Having owned an XT at one time running Venix 2.1, and having benchmarked
PC/IX on an XT, my advise is to stay clear of either if you are
seriously considering using nroff or doing software development.
They just don't have the horses to do it properly.
I'd recommend either getting an AT and Venix SVR2 (or XENIX, as you
prefer, the Venix is slightly faster), or if you can wait till
next year, an AT&T 6300+ and UNIX SVR2. The AT+Venix SVR2 combination
is what I personally use, and I am real happy with the performance
doing nroff and C compilation [but don't waste your time with the
optimizer]. The Venix SVR2 doesn't have Honey DanBer uucp, but the
uucp supplied has been hacked to provide a modem-capabilities L-modems
PC Research, Inc.
XENIX is *much* faster at nroff/troff. In fact, the 6Mhz AT runs about as fast
as a lightly loaded VAX 11/780 in that respect. XENIX has made some
"enhancements" to the macro packages (our local expert says particularly mm)
which can lead to developing input text which won't pass through other
systems. This is reason one for my choice of PC/IX.
XENIX uses all the memory in the machine, but allows only 64k for any given
chunk (array or whatever). Another interesting gotcha is that static arrays
may be 64k, but calloc() will only go to 32k (I suspect signed arithmetic in
The XENIX compiler runs slower than the pcc compiler in PC/IX, but not much.
The compiled programs run considerably faster, and you can compile with a DOS
option and produce a DOS version of the program. The gotcha here is that the C
compiler is *not* pcc, and on my personal benchmark suite (developed over 21
years as a programmer/software engineer/consultant, etc) fully 1/3 of the
programs either did not compile or did not run to completion. This suite has
been run on everything from PC's to a Cray2, V7, Sys3, SysV, BSD4.2, etc,
without changes, but failed miserably under XENIX. This is reason two for my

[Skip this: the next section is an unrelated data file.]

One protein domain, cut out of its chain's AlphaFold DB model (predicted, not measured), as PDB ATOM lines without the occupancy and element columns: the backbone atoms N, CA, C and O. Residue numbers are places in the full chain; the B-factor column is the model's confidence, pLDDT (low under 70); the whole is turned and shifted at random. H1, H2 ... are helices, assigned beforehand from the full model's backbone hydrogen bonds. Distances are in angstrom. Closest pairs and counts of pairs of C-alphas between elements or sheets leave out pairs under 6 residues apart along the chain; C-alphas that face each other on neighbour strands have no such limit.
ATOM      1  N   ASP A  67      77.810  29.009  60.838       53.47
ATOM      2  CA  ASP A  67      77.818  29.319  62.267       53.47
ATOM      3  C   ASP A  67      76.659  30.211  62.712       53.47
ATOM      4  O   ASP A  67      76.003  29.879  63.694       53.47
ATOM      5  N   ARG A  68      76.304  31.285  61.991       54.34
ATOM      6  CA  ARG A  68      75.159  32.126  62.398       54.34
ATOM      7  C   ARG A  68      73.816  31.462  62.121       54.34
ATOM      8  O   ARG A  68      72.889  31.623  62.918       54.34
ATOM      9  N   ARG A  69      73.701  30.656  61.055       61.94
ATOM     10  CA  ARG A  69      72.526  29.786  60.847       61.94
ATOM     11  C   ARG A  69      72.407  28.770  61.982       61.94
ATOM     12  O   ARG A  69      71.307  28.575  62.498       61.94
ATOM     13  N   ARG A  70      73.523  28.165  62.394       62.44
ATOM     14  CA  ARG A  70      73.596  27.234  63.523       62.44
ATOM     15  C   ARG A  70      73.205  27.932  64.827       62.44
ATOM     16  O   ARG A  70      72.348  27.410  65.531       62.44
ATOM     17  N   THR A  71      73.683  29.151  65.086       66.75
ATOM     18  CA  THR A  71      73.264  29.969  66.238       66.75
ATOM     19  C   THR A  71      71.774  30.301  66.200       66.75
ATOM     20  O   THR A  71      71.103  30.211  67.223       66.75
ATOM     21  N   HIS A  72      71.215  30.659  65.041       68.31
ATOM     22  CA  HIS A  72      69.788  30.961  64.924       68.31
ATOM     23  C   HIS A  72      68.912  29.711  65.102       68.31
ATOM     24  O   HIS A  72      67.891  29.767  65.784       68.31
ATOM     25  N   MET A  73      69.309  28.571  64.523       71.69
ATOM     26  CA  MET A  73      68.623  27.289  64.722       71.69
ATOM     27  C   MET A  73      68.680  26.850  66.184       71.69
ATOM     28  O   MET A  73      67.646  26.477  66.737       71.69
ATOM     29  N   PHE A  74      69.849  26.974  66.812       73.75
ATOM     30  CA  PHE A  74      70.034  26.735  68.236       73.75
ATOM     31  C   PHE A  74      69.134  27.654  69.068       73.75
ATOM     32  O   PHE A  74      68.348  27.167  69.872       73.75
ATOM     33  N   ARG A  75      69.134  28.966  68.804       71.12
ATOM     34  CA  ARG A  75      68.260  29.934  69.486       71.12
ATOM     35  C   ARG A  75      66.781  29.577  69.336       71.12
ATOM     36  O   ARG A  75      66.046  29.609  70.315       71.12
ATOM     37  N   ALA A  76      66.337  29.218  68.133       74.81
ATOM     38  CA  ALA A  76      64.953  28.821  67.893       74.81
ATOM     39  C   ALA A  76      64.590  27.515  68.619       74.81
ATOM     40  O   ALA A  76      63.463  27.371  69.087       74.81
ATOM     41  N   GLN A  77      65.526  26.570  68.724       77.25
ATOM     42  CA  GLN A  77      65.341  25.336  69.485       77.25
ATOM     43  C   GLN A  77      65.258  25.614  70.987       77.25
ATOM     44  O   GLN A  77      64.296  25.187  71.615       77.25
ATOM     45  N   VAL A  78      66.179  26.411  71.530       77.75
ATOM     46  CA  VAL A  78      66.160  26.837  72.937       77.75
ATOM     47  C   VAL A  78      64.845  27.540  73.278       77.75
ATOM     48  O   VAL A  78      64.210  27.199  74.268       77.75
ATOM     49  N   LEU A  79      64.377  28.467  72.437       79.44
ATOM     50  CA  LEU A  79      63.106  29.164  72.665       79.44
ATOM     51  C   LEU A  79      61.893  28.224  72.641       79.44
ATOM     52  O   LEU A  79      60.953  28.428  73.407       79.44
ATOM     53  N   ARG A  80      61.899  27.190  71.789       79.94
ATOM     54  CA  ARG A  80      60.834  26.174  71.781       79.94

personal choice not to run XENIX.
Configuration of PC/IX is very versatile for things like ports which autobaud
at strange baudrates, such as 9600, 1200, 300. XENIX allows groups for the
lower speeds, but doesn't seem to have the ability to pick a group of speeds
and parity selections. The selection in PC/IX is done using a text file with
entries such as "speed=9600,300,1200", which is easier to remember than the
coded entries in XENIX. Reason three for PC/IX, but I realize that most people
don't have this problem, and therefore the solution is not of value.
PC/IX gives reasonably explicit directions for writing new dialers. They
provide dialers for a number of common modems, but allow easy user
installation of new dialers. Although most people will not have to support
three or four new modems (bet you wish you did), the new 2400 and 9600 baud
modems require handling of additional status messages, etc, back from the
modem. Another reason for me to go with PC/IX.
PC/IX also allows easy installation of printer filters, including multiple
modes in the same physical printer being treated as separate printers. I
haven't had to do this yet in XENIX, and have no idea what is entailed. The
queueing system also allows producing queues for troff, format and uucp for
remote printing, etc. It is quite versatile and easy to use, and most of the
setup is done by setting cleartext parameters in system files.
Although neither o/s provides support for additional serial ports from IBM,
XENIX drivers are available for the XT if you look hard, and readily for the
AT. I hope to try the MA systems 2.5 MB +2 serial in 1986. This is just not
available in any way for PC/IX.
XENIX requires a minimum of 15MB on a 20MB disk in an AT, while PC/IX may be
run in as little as 7MB for a complete system, or 3MB if you just want to
run applications and mail. XENIX (as from IBM) won't work properly on a 32MB
hard disk. It installs, won't use more than 20MB of the disk, and fails to
boot with a CRC in a non-existant sector. This was on three drives tried in
two machines. If booted from floppy, the 20MB system runs fine, but takes
three partitions of the disk. PC/IX has worked on every disk size tried to
date, including 20 and 32MB, and a few oddballs. I have seen patches from CORE
(as I recall) which allow use of other disk sizes. Installation is *not*
trivial, and the instructions were for one odd disk size with no general info
on how to do disk X.